CENTERBURG — The Knox County Sheriff’s Office’s presence in the village of Centerburg was overwhelmingly supported Tuesday night when village residents spoke out to discuss the pros and cons of continuing law enforcement coverage with the KCSO versus opening an independent police department.
Sheriff’s office to continue coverage in Centerburg August 21, 2009
Village concerned with law enforcement issues August 4, 2009
Centerburg looks at future funding July 7, 2009
Problems with communication between KCSO and village representatives, monthly deputy work logs and required furlough days have led some council members to question whether the village is getting its money’s worth.
The village contracts for three full-time deputies, each for 40 hours per week. According to village administrator Phil Lohmeyer, that equates to one day of 24-hour coverage and six days of 16-hour coverage over a week.
Resident Jackie Cordle told council it was important to look at the whole picture before making any decisions.
“We are talking about coverage here and there is such a thing as quantity and quality. I believe … we can’t do any better than what we are doing right now. We have three wonderful deputies,” Cordle said. “Had it not been for the presence of J.P. (Paul) and Jason (Stachler) when all hell broke loose at the school it would have been a riot. But the fact that they were there and looked as professional as they always look, and as they always act, they were a godsend to our school.”
Cordle also asked council to look at the county’s financial situation and question what it would do to the KCSO if it were to lose the village’s contract.
“We also know the county services are in bad shape. If the sheriff’s department loses its contract, it’s going to be even worse,” Cordle said. “We need quality and we need well-trained young men, and we have them now. I don’t think you will find anyone who’s better trained or better equipped to serve this village than the Knox County Sheriff’s deputies.”
One member in attendance asked how the county would accommodate the loss of the Centerburg contract and the three deputies assigned to the village.
“If we lose the Centerburg contract of three deputies, our budget the way it currently is and with the unanticipated cuts by the county commissioners for this year, we are being asked to cut 11 percent for the 2010 budget … I will have no choice but to lay off a minimum of five deputies if we lose this contract,” said Knox County Sheriff David Barber. He later explained that paying for unemployment benefits would require the layoff of additional manpower to cover the unbudgeted cost to his office.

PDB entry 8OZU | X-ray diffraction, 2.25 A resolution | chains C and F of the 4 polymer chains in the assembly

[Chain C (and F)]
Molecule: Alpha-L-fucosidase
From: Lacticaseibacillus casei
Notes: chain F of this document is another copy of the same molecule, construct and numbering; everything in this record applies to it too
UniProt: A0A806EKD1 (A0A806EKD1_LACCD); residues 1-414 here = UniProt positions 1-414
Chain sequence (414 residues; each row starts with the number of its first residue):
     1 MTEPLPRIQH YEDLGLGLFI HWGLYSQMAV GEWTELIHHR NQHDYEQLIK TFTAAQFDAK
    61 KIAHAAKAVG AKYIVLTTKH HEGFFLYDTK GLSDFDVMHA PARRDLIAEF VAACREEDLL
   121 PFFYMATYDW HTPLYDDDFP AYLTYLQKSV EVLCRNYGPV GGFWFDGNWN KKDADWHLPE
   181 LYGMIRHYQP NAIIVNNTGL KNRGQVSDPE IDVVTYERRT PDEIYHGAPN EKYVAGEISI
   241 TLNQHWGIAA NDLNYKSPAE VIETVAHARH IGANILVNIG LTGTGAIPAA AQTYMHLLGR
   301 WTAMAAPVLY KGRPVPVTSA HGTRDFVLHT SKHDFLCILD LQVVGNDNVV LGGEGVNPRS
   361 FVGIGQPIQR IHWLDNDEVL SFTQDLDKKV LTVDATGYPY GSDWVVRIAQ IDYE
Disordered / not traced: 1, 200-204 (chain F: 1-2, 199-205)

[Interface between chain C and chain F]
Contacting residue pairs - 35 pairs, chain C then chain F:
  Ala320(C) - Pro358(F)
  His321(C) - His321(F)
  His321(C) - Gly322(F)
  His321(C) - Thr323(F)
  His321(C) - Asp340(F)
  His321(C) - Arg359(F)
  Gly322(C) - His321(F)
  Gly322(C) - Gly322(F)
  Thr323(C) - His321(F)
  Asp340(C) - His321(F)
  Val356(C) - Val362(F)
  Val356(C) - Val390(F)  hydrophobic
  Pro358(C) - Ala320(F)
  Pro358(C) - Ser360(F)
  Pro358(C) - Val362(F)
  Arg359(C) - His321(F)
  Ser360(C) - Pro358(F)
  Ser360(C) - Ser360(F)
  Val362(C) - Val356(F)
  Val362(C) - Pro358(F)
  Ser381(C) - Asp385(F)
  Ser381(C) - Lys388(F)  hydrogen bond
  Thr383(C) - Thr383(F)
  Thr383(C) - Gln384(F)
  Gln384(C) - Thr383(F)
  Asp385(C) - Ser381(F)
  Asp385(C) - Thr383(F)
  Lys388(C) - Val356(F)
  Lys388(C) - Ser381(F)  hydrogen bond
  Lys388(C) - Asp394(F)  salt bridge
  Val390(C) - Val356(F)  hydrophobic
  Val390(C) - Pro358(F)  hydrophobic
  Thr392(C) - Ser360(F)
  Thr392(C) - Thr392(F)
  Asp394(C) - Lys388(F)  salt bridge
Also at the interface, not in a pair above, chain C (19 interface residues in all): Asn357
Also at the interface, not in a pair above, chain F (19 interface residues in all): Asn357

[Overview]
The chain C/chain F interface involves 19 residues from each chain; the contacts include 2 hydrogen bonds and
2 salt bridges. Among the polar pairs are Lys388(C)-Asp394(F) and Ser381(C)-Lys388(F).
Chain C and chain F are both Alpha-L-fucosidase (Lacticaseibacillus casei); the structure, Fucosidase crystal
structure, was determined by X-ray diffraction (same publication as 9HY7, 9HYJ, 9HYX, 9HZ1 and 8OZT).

Barber admitted there was a communication problem between the village and his office and took responsibility for some of the problems, but said communication between the two works both ways. Barber’s opinion of an independent police force in the village is that it is “a bad idea,” and the best thing the village can do is address issues council might have with deputies and their efforts to make sure the village gets what it wants from the deputies.
Tuesday’s meeting was designed to get the public’s point of view on law enforcement in the village before council made a decision whether to move forward or continue with the current contract.
Other residents questioned the financial backing of a police force and the cost to acquire quality officers for long-term positions, the need for a jail facility, insurance and equipment.
Following the 75-minute meeting, council decided to pass the information gained during the meeting over to the Safety Committee for its opinion before council made any motions regarding law enforcement.
During the regular council meeting, council:
•Tabled an ordinance on International Property Maintenance Code so council members had the opportunity to read code information.
•Amended a health insurance ordinance to accommodate for inaccurate costs provided to the village.
•Passed an emergency approval of the Ohio Water Development Authority loan application.
•Held a first reading to increase sewer rates.
•Accepted 2010 tax rates.
•Set an open house date of Sept. 30, from 10 a.m. to 2 p.m., for the retirement of village employee Robert Underwood.
•Set Trick or Treat times for Saturday, Oct. 31, from 6 to 7:30 p.m.